The US Commerce Department said late Thursday it was working to obtain more information “on the character and composition” of the chip that may violate trade restrictions.

“The restrictions in place since 2019 have knocked Huawei down and forced it to reinvent itself – at a substantial cost to the (Chinese) government,” the department added. “We are continually working to assess and, when appropriate, update our controls based on the dynamic threat environment and we will not hesitate to take appropriate action to protect US national security.”


White House National Security Adviser Jake Sullivan told reporters on Air Force One the US government is trying to get more information about the Huawei chip.

“There’s a number of different methods to try to sort of come to an understanding of what exactly it is that we’re dealing with here,” Sullivan said. “I can’t give you an exact number of days but this is not going to be months down the road. We’re going to want to look at this carefully, consult with our partners, get a clearer sense of what we’re looking at, and then we’ll make decisions accordingly.”

The US sanctions cut Huawei’s access to chip-making tools essential for producing the most advanced handset models, hammering the company’s business and allowing Apple to take some market share from the national favourite in China.

A Qualcomm stall at the China International Fair for Trade in Services in Beijing on Monday. Photo: AFP

Apple supplier Qualcomm, one of the US companies with the largest China presence, tumbled nearly 7 per cent to lead losses among major tech firms.


Lawmakers of both major US parties have been vocal in their concerns about national security risks allegedly created by China’s products, pressuring the Biden administration to get even more aggressive with Beijing.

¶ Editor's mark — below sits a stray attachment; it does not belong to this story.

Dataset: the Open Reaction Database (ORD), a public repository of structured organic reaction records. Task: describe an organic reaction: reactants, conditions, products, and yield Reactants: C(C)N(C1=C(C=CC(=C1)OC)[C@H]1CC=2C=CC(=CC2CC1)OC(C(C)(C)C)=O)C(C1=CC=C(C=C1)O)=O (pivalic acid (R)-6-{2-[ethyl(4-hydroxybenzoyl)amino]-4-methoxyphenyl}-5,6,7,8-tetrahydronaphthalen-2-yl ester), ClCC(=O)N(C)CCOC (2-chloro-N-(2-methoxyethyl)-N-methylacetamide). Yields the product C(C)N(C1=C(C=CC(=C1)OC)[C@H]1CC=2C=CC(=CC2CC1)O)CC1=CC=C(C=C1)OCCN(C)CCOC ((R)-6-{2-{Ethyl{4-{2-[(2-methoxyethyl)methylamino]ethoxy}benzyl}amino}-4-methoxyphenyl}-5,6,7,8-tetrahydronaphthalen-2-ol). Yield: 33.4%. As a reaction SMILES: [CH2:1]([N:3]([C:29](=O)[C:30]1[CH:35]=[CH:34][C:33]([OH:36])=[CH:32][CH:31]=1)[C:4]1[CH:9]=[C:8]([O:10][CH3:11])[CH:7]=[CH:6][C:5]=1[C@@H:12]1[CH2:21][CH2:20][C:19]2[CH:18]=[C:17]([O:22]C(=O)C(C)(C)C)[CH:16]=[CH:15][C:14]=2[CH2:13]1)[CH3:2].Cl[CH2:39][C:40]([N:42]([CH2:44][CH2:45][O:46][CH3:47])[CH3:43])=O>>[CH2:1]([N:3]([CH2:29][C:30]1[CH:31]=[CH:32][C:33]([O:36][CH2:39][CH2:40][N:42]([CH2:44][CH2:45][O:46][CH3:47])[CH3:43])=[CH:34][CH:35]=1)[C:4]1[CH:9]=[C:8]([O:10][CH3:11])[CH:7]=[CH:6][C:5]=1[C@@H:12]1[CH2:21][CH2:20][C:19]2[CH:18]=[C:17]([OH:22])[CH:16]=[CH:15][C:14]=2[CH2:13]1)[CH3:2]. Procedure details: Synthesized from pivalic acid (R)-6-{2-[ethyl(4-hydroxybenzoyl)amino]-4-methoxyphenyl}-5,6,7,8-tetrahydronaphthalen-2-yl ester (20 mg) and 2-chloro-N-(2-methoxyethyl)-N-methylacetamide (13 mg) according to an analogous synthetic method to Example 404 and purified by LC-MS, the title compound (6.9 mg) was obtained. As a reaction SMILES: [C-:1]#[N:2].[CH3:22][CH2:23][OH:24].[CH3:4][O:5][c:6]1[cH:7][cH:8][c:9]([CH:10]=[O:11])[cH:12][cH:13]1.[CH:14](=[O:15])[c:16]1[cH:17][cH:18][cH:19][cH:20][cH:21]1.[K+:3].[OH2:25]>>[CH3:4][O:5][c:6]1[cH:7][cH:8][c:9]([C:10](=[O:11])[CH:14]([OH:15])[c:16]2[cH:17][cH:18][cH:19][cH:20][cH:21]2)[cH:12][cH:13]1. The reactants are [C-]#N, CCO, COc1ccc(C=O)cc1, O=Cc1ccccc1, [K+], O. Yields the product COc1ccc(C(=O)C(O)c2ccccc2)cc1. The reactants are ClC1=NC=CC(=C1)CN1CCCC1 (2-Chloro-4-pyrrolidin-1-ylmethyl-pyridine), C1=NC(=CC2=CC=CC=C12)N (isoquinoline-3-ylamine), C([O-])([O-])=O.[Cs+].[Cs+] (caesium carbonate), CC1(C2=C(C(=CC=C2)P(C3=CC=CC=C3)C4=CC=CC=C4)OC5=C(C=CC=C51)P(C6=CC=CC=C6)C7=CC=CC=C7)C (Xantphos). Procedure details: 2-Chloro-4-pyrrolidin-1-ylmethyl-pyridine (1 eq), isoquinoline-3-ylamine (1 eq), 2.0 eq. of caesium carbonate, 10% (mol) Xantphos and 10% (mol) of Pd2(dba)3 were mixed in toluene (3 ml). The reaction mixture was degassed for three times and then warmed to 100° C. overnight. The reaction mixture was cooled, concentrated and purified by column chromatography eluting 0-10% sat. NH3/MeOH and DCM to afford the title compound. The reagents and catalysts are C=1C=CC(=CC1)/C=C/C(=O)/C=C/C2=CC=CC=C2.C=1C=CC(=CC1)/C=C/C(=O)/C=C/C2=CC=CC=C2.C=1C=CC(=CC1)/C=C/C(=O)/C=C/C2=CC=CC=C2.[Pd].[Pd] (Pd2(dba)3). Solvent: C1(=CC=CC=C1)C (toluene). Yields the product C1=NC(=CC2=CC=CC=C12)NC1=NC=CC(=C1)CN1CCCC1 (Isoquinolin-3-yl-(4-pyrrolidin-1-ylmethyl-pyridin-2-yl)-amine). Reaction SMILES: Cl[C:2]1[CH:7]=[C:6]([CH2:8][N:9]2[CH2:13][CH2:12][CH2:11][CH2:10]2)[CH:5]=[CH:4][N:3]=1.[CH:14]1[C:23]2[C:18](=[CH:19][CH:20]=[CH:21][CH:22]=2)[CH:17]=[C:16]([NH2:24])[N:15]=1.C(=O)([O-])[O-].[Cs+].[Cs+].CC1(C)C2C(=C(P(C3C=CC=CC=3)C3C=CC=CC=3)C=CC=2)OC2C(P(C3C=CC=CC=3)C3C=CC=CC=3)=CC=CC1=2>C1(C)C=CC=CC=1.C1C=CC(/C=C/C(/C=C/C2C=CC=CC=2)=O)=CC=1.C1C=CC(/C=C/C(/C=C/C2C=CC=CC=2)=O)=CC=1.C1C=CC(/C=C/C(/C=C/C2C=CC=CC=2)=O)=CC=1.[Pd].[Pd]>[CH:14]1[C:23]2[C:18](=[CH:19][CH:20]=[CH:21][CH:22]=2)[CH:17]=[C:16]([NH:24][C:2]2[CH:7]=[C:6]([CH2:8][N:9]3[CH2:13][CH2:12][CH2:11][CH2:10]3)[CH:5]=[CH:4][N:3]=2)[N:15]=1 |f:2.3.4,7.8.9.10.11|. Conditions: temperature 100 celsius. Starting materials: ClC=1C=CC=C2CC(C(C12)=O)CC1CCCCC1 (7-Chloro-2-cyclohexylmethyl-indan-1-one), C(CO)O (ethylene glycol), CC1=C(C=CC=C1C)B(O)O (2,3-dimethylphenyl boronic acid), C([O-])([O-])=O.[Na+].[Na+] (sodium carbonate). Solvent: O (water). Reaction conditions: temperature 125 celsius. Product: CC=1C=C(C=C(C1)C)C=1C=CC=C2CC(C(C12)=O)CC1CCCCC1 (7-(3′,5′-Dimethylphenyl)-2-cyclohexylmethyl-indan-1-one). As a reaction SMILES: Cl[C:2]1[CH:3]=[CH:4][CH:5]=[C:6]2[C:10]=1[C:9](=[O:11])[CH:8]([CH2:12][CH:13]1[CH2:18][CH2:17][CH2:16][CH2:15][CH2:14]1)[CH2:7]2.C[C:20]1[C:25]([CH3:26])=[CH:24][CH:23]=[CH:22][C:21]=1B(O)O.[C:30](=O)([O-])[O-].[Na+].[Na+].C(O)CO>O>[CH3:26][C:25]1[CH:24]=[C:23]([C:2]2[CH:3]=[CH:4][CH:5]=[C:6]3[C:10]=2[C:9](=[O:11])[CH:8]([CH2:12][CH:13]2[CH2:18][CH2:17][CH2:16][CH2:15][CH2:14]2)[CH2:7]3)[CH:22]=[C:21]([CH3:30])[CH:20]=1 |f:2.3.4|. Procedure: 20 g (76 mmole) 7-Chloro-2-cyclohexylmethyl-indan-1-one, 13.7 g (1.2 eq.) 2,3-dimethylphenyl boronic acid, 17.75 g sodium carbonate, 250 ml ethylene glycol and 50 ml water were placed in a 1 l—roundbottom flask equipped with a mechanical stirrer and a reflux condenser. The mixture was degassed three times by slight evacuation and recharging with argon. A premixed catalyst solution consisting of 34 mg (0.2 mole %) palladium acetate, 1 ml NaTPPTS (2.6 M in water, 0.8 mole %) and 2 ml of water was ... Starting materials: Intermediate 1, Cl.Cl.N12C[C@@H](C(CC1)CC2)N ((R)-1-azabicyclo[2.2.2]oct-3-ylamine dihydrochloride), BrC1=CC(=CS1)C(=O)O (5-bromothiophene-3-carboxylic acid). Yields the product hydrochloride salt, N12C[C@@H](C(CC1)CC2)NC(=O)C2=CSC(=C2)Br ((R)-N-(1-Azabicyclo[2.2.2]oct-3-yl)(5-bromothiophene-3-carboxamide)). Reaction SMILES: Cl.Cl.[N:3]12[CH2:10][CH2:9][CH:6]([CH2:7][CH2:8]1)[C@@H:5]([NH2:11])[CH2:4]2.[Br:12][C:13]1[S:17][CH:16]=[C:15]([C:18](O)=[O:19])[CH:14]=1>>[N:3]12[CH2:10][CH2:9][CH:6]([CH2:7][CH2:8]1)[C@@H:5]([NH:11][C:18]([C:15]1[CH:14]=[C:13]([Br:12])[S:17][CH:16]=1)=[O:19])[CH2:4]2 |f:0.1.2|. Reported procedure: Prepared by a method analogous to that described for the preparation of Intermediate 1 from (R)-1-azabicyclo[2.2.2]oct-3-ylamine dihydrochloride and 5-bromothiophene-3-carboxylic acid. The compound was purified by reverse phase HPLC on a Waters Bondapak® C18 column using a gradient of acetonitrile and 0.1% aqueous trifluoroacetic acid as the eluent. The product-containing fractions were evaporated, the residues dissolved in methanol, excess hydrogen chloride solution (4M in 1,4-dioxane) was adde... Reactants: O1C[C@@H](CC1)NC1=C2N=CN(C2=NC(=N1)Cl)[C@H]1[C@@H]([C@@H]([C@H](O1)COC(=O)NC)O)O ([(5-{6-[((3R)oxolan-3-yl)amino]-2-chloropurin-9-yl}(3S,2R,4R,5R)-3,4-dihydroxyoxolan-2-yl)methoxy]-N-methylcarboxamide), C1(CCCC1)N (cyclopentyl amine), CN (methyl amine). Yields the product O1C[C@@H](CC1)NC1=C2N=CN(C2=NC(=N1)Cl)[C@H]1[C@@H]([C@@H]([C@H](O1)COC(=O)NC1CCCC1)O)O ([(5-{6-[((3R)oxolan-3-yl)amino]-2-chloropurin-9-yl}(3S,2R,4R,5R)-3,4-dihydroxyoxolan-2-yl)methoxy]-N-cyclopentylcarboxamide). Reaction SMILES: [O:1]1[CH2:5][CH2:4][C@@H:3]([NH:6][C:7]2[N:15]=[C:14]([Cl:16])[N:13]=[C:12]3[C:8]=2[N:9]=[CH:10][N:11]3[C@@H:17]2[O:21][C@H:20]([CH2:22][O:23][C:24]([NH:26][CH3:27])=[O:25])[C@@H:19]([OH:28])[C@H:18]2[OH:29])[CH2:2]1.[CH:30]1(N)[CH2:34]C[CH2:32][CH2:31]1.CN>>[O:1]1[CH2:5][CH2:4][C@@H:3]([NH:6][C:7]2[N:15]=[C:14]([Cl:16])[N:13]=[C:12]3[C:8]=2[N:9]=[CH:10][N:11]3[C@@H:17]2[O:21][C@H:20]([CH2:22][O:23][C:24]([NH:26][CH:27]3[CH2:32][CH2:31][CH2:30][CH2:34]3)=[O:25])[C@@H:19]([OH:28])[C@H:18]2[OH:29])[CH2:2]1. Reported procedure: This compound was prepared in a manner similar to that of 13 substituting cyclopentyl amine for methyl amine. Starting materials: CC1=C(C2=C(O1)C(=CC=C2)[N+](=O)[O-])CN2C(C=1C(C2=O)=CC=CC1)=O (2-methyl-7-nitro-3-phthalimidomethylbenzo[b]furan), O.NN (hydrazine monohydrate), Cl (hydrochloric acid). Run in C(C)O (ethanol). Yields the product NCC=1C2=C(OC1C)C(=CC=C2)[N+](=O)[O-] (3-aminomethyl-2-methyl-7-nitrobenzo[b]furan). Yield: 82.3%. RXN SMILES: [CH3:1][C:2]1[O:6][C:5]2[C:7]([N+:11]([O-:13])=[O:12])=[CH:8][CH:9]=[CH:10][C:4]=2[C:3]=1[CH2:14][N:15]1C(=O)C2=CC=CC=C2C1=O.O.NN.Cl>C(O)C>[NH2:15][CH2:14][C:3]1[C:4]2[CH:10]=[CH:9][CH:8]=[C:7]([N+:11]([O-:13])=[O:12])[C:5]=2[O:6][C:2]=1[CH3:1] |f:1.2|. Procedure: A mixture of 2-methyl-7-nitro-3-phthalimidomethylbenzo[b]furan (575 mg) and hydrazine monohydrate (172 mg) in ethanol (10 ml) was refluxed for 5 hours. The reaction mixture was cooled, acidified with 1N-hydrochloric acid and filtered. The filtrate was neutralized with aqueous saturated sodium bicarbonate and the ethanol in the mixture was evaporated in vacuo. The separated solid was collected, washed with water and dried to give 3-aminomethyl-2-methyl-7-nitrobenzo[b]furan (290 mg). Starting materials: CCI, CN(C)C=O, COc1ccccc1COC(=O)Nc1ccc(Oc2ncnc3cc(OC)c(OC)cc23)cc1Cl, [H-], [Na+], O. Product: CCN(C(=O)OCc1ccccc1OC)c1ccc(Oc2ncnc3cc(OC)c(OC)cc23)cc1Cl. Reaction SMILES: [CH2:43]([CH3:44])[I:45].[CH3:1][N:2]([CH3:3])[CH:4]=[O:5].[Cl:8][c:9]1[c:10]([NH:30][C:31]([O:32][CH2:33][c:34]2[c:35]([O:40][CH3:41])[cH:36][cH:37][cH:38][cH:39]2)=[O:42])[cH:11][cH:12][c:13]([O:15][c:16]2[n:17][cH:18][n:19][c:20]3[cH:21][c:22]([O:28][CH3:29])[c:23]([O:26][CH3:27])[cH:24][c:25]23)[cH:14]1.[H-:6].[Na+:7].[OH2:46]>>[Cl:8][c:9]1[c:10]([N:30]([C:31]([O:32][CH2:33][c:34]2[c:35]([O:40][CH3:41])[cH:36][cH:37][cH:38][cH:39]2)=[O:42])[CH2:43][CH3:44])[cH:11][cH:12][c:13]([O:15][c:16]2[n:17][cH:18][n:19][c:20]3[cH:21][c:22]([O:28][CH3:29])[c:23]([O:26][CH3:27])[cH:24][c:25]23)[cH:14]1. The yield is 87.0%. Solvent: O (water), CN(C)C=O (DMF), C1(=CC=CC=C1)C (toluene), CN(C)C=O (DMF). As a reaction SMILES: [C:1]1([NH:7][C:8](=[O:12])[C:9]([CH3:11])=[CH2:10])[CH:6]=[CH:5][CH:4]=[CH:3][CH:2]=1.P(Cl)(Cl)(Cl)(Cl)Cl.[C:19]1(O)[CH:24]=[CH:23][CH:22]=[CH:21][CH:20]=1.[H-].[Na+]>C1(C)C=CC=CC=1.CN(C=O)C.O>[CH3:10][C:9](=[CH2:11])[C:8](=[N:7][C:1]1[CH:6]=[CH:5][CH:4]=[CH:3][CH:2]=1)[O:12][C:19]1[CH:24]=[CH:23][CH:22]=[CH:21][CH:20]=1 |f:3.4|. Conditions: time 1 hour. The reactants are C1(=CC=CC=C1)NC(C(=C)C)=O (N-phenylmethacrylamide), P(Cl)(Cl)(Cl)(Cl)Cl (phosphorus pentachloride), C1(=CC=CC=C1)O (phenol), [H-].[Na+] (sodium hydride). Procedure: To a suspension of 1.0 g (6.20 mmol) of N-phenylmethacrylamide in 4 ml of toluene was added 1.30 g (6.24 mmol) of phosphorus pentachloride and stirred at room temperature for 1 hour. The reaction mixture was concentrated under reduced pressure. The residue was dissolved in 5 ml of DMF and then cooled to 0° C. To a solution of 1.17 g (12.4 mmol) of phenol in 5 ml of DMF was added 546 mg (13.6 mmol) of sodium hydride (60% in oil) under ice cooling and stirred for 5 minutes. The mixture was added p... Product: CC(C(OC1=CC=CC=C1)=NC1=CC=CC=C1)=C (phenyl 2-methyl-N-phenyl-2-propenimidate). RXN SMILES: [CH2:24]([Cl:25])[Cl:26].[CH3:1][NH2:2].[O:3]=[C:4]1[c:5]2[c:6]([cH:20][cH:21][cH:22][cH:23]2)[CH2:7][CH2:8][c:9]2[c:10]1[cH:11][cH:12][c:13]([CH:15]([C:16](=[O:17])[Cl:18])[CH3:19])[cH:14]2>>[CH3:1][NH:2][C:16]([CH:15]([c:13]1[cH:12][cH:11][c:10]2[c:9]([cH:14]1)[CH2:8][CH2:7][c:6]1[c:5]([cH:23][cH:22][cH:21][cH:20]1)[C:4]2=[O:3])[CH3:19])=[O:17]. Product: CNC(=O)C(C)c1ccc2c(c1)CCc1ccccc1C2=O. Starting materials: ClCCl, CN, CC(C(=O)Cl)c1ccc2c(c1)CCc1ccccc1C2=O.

The wider ban is not surprising and shows how China is trying to limit a Western company’s market access to the nation, said US Representative Mike Gallagher, the chairman of the House panel on China.


“This is textbook Chinese Communist Party behaviour – promote PRC (People’s Republic of China) national champions in telecommunications, and slowly squeeze Western companies’ market access,” Gallagher, a Republican, told Reuters.

US Senator Mark Warner, a Democrat and the chair of the Senate Intelligence Committee, also shared similar concerns and said, “as the Chinese economy stalls, we can potentially anticipate more aggressive moves against foreign businesses”.

An iPhone advertisement at an Apple store in Beijing. Photo: Reuters

Other suppliers of the iPhone maker including Broadcom, Skyworks Solutions and Texas Instruments were also lower, falling between 1.8 per cent and 7.3 per cent. The drop in the technology sector weighed on the three main US stock indices, particularly the tech-heavy Nasdaq Composite, which lost 0.9 per cent in afternoon trading.


“This announcement seems to have just refocused investors that the relationship between the US and China is a big risk to current equity prices, particularly in technology,” said Rick Meckler, partner at Cherry Lane Investments.



“China is a crucial market for Apple, not just because it’s a super-important manufacturing hub, but because the country is an increasingly important source of revenues,” said Susannah Streeter, head of money and markets at Hargreaves Lansdown.

Apple gets nearly a fifth of its revenue from the country.

“Already rivals are closing the gap in high-end smartphone sales, and if the situation were to escalate this could potentially allow competitors to have a greater chance of stealing Apple’s crown,” Streeter said.

Apple could, however, see a demand boost after an event next week where it is expected to unveil its iPhone 15 line-up, as well as new smartwatches.